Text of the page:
"This has given me a whole new reason to live": Former Nymphs frontwoman Inger Lorre wants to shine some light into a very dark world

Inger Lorre studio portrait
(Image credit: Yuko Ishii)

It’s 24 years since Inger Lorre released a record. Now, inspired by current world events and her own journey of self-discovery and self-improvement, she’s back with Gloryland, an emotional journey through Americana in collaboration with her drummer and "partner in crime" Eric Contreras. 

Today, after a tough couple of decades, she’s embracing sobriety and looking to the future thanks to her newly feathered creative wings.


What can you tell us about Gloryland? 

It’s my most proud moment. Before, in the male-dominated hard rock scene, I kind of sung everything with my chin in the air, like, check out how tough I am. It was a character; Gloryland is brutally honest. I was afraid to show that part of myself to the world. I wrote these songs from the bottom of my heart. It’s about forgiveness and redemption in such a big way. 

Why twenty-four years between this album and your previous one? 

It was really the fans that brought me back, because I’m still afraid of the industry, the corporate machine. But you’ve got to keep it positive, because the world is so freakin’ dark right now. I felt like I needed to help heal some of the sadness. It was climate change and covid, everyone was committing suicide, everyone on fentanyl. I don’t know if the world has ever been in a darker place. But there’s something about it where I just needed to hold on to hope. 

Gloryland has a real Americana feel to it. Where did that come from?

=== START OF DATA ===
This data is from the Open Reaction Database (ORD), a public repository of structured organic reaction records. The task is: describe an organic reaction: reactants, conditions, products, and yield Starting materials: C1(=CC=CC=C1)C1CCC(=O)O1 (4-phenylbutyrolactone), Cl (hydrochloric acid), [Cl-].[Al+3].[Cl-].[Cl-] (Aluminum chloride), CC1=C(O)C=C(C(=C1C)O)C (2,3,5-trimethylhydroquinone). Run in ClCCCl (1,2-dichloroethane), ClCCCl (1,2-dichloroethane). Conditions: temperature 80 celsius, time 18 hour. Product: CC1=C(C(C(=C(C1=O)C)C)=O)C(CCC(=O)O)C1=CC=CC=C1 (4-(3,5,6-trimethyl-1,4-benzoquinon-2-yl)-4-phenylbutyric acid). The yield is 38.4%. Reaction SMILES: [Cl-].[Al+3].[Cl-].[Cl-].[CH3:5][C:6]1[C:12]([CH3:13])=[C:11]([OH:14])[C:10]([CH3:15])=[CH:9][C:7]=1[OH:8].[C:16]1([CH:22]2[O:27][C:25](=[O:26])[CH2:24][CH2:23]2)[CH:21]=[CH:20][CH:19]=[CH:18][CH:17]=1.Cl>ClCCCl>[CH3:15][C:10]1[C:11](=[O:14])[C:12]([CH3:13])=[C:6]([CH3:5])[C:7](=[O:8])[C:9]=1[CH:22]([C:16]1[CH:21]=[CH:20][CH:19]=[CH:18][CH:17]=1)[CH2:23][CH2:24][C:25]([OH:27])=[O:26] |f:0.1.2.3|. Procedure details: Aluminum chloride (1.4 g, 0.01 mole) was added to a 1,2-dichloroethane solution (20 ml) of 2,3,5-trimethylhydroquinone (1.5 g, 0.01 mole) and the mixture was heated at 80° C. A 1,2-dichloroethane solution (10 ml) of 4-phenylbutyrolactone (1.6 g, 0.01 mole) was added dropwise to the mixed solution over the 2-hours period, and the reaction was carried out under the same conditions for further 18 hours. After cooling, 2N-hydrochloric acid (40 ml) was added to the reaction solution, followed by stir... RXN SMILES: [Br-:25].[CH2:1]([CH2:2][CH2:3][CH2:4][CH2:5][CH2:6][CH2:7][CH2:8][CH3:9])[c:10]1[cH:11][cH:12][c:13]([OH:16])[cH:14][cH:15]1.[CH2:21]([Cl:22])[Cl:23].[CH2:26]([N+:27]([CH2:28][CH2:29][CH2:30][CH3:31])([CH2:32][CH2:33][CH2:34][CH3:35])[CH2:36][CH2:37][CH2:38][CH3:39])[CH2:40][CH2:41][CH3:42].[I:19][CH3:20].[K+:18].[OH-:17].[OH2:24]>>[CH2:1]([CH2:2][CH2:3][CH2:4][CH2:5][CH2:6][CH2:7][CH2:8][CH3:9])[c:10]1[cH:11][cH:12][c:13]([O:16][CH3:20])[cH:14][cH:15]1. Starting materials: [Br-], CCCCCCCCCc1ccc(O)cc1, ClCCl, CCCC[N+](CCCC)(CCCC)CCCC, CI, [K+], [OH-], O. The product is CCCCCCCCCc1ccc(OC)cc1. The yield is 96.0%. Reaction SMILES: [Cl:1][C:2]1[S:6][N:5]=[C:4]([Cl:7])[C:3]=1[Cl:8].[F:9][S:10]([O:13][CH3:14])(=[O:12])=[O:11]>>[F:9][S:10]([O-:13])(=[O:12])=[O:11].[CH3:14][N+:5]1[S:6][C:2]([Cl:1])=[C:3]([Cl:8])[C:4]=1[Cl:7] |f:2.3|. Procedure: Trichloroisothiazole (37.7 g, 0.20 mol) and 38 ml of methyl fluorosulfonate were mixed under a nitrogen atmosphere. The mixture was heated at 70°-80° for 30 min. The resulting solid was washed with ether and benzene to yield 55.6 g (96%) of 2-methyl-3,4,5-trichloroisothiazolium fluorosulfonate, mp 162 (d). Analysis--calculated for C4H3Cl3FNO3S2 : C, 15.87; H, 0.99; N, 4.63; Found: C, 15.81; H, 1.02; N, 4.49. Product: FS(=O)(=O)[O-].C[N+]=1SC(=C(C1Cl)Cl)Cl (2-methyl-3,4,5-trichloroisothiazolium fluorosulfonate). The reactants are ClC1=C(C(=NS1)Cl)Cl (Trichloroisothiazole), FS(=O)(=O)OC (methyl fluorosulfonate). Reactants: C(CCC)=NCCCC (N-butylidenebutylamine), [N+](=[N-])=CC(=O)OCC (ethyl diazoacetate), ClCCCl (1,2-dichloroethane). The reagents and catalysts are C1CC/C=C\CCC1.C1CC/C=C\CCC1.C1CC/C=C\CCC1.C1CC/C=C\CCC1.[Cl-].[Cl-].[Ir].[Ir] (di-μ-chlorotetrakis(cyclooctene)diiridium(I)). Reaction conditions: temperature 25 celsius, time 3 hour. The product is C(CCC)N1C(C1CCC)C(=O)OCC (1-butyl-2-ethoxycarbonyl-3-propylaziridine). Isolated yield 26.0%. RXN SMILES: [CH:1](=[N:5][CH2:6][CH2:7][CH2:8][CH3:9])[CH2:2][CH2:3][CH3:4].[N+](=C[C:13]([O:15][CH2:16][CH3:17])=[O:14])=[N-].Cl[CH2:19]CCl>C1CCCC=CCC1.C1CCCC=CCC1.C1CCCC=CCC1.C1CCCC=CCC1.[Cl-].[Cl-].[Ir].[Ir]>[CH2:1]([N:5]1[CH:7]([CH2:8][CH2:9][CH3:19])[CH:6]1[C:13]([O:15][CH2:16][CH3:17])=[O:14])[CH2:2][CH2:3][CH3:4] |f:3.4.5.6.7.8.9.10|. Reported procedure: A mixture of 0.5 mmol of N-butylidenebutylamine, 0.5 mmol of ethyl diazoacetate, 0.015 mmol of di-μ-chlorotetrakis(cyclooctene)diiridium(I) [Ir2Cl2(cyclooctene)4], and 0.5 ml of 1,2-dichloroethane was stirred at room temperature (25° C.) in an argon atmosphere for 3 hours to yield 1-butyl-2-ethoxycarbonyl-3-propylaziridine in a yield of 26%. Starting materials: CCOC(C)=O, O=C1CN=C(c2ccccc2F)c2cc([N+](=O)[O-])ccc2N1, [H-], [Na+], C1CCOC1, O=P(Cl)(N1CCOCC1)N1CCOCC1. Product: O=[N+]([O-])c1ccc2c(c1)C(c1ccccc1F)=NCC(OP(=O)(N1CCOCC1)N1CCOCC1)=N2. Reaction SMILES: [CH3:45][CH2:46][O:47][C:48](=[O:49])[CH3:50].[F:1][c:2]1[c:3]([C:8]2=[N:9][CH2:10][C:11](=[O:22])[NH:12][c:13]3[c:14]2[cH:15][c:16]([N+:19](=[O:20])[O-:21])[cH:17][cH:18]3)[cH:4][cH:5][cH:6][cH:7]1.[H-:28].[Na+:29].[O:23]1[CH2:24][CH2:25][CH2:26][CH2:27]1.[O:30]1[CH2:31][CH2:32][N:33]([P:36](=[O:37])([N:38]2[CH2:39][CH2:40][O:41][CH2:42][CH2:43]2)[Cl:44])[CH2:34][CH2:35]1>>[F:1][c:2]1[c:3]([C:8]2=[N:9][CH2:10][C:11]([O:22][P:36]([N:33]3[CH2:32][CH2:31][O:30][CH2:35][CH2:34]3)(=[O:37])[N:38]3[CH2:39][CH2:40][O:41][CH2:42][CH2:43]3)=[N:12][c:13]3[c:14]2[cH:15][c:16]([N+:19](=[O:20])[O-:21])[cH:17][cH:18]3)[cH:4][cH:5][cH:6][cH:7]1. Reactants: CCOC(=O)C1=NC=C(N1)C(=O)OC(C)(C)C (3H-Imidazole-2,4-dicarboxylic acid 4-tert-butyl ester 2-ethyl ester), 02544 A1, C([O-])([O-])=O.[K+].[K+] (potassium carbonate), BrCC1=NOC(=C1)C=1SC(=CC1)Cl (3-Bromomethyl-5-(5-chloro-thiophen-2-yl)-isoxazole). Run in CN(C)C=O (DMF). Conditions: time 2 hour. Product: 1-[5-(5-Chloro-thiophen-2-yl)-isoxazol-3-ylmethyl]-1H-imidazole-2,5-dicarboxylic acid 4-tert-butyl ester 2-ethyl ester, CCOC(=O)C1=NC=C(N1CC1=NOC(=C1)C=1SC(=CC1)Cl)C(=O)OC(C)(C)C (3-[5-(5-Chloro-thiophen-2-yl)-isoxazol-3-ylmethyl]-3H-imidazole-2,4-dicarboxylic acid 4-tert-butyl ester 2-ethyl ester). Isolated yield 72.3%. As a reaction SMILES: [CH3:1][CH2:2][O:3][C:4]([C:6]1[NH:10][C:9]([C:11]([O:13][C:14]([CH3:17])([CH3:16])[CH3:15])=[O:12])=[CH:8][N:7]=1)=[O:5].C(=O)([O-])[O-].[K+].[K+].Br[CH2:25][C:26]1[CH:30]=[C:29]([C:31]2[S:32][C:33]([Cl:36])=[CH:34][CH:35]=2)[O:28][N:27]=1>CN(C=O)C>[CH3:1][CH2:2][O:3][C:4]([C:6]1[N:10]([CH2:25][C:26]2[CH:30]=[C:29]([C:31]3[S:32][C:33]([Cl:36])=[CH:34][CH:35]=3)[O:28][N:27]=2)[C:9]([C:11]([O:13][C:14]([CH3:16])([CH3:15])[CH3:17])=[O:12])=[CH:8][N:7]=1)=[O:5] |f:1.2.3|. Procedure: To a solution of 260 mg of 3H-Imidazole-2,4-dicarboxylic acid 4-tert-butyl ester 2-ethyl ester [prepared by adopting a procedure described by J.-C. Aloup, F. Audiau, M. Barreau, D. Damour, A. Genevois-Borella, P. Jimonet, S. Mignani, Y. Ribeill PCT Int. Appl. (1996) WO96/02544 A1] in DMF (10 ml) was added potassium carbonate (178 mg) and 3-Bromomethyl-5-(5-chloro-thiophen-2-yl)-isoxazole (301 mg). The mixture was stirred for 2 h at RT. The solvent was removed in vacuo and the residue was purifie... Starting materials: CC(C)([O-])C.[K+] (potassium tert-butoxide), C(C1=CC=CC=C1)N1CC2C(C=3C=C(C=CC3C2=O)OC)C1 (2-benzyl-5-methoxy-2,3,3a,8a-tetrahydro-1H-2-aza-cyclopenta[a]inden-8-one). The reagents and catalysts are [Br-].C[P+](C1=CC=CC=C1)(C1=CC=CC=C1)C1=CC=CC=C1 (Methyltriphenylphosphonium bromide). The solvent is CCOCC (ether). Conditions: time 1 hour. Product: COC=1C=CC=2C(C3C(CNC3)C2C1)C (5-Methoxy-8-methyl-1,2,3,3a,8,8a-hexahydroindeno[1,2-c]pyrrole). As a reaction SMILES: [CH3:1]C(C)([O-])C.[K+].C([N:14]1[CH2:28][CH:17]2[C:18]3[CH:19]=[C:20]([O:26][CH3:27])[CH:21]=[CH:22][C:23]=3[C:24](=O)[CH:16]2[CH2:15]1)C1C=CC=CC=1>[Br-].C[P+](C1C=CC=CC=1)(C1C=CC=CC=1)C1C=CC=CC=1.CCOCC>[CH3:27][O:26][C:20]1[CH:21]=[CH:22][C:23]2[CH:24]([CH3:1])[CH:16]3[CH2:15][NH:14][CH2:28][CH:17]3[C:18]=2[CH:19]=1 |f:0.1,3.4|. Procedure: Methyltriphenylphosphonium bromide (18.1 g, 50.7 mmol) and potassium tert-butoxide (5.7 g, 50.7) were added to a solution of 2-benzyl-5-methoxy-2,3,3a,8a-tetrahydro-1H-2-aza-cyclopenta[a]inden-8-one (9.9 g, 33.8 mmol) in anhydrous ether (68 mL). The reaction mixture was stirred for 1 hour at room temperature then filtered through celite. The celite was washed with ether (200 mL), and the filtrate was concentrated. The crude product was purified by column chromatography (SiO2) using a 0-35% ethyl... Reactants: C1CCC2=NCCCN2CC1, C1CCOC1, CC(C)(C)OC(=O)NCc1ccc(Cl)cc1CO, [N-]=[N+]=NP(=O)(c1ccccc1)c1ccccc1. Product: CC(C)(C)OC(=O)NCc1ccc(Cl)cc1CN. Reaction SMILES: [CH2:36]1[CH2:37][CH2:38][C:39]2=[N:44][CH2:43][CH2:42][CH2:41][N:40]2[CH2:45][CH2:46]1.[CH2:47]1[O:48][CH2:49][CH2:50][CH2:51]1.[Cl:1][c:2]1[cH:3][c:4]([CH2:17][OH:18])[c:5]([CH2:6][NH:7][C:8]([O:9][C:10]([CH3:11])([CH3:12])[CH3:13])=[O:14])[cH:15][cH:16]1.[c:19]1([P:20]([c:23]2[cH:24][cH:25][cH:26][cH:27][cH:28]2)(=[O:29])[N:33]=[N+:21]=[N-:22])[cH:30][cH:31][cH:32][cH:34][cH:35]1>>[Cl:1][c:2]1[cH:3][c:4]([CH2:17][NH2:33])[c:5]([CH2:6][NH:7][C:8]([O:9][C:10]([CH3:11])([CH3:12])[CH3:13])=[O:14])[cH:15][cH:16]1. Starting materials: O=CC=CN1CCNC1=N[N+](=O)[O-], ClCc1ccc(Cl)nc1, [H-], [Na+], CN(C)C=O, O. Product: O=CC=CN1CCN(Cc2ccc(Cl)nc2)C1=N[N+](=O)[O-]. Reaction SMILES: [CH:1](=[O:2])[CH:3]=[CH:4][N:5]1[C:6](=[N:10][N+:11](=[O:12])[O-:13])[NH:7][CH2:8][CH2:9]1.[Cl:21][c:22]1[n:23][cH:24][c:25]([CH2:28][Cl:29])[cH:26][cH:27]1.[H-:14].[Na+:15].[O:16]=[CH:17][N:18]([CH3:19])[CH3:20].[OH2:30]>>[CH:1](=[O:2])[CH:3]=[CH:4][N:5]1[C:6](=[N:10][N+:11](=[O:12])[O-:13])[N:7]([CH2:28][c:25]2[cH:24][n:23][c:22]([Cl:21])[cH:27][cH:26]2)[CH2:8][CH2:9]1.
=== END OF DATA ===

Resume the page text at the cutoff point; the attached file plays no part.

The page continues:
My father would always say: “You sound like a country artist to me.” And I would roll my eyes and go: “God, dad, you don’t know anything.” I didn’t know I had this voice. We know it’s original, because I’m not copying from anything but the feelings in my soul.

More Real is about when you seriously considered becoming a Buddhist nun, is that right? 

I did. But I was fifty-six and you had to be fifty-five or under. It was a beautiful ashram in Tibet. 

What led you down that path? 

I was so angry and disappointed with Western culture. I felt extremely empty. I’d just had the best relationship I’ve ever had, and when I couldn’t stop using he was like: “Nope”, and he walked out the door. And that finally was like: “Oh my god, I gotta do something about this.” Then once I got some clarity, I knew what I was running from. 

The reason I was doing all these drugs was because of the culture, and these false friendships. Everyone wants to feel better, but there’s less and less things to feel good about, society is breaking apart at such a fast rate. And honestly, I came back to fight Donald Trump and things like him. 

Have you gained a lot of strength from this record? 

So much. I feel like a different person. It’s taken on a life of its own. And now that makes me tear up, because I thought I was completely forgotten, just a has-been train wreck, drug-addled loser that the industry had spit out. This has given me a whole new reason to live. I’ve always had a plan, and I don't have one now. I guess that’s the new plan. Just whatever life throws up. All opportunities are open, and we’ll take all the opportunities. 

Gloryland is out now via Kitten Robot Records.

Emma has been writing about music for 25 years, and is a regular contributor to Classic Rock, Metal Hammer, Prog and Louder. During that time her words have also appeared in publications including Kerrang!, Melody Maker, Select, The Blues Magazine and many more. She is also a professional pedant and grammar nerd and has worked as a copy editor on everything from film titles through to high-end property magazines. In her spare time, when not at gigs, you’ll find her at her local stables hanging out with a bunch of extremely characterful horses.